City program to measure residents happiness

On January 27, 2011, in Latest News, by The Somerville Times

Initiative if first of its kind in U.S.

By George P. Hassett

City Hall wants to know if you’re happy – really. The city is launching a new effort, the first of its kind in the United States, to measure residents quality of life issues and well being. So, now is the time to speak up if parking or snow policies are making you miserable. 

In a city-wide survey being sent to residents this week, analysts from the city will work with academic researchers to question residents on their well-being. Results from the survey, coupled with existing surveys, will help guide the city’s policies and procedures, city officials said.

The approach, currently being explored by governments in France and Britain, will provide data about the perspective of Somerville residents and their life satisfaction. With assistance from Daniel Gilbert, a professor of Psychology at Harvard University who is internationally recognized for his research on happiness, Somerville will become the first community in the United States to undertake this approach, according to release from the city. Research on the subject in Europe has helped focus policy making decisions more directly on quality of life issues.

According to Tara Acker, Director of the City’s SomerStat program, the idea is to use data from the survey to gain a wider view of city services.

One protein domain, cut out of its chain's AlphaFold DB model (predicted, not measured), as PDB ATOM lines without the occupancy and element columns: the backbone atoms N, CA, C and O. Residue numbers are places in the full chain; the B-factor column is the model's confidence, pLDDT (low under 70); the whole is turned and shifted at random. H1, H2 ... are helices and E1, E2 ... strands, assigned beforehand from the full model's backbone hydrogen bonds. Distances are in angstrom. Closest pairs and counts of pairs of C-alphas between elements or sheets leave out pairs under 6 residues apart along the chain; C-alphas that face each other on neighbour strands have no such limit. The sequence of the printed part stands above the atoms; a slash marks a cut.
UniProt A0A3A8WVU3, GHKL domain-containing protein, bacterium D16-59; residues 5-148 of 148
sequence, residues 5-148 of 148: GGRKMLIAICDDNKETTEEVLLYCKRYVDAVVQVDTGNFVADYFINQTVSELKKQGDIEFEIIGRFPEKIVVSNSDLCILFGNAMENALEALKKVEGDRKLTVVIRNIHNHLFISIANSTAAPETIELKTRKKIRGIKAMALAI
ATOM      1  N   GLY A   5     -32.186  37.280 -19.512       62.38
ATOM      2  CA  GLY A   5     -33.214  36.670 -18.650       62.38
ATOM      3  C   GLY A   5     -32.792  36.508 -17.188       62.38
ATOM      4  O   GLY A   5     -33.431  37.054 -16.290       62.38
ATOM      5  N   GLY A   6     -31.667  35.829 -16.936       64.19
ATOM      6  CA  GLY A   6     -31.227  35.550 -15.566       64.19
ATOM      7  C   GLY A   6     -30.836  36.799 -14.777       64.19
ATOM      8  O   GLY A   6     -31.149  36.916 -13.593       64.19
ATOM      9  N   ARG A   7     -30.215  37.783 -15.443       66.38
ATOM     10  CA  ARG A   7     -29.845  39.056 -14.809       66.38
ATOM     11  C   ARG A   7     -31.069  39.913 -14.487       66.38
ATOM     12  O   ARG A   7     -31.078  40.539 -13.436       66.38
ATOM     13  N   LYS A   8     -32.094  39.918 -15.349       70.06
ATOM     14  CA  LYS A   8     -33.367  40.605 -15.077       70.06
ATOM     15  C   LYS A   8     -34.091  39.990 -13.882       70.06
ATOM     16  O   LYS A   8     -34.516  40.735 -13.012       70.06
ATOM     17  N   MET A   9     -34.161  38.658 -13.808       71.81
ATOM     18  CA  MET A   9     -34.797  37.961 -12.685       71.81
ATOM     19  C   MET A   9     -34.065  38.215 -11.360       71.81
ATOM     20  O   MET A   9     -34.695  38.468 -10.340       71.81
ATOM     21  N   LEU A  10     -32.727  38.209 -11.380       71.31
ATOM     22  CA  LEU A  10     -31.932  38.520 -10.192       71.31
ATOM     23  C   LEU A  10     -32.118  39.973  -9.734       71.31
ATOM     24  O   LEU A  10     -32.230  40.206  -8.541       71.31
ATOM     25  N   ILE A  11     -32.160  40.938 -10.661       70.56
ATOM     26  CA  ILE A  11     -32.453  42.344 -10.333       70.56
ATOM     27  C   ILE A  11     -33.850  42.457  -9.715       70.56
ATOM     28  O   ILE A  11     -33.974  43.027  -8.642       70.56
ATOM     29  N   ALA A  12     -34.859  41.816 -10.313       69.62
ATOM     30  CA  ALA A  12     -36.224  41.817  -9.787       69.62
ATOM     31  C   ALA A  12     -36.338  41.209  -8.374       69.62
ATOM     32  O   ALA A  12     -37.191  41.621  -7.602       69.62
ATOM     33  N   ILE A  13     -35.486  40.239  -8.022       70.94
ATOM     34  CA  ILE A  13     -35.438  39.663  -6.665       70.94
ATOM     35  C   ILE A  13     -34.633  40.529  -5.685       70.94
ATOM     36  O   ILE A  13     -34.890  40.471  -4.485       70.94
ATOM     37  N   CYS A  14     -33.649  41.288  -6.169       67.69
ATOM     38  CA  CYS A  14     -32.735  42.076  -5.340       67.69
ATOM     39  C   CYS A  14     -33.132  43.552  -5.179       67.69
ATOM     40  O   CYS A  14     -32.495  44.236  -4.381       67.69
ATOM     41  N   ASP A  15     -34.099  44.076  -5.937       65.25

“Through previous community outreach, particularly the city’s ResiStat program, we have a good understanding of the political and economic condition of Somerville. Now we want to look beyond those factors to understand more subjective variables,” which, she explained, will include “measures of happiness, and even how residents rate the aesthetic quality of the city.”

Pairing survey results with other data, Somerville hopes to gain new policy insights. “It makes sense to think about the broad picture,” said Mayor Joe Curtatone, “and my administration has always pursued policies that improve residents’ well-being. Particularly in difficult economic climates, we strive to ensure the best quality of life for our community members, including the accurate, courteous and efficient delivery of services. At the end of the day, making life better for the people who live and work in this city is our primary job.”

Curtatone said Somerville is fortunate to work with Gilbert, whose book Stumbling on Happiness is a New York Times bestseller.  “The idea that governments can and should measure well-being is new and innovative, and I’m honored that Professor Gilbert has offered to guide us through this process with his expertise,” said Curtatone.

The city will look to make this the first in a series of surveys on well-being. With Britain’s recent announcement of a nationwide “well-being index,” Somerville may be part of a growing movement to use such data to inform public policy.


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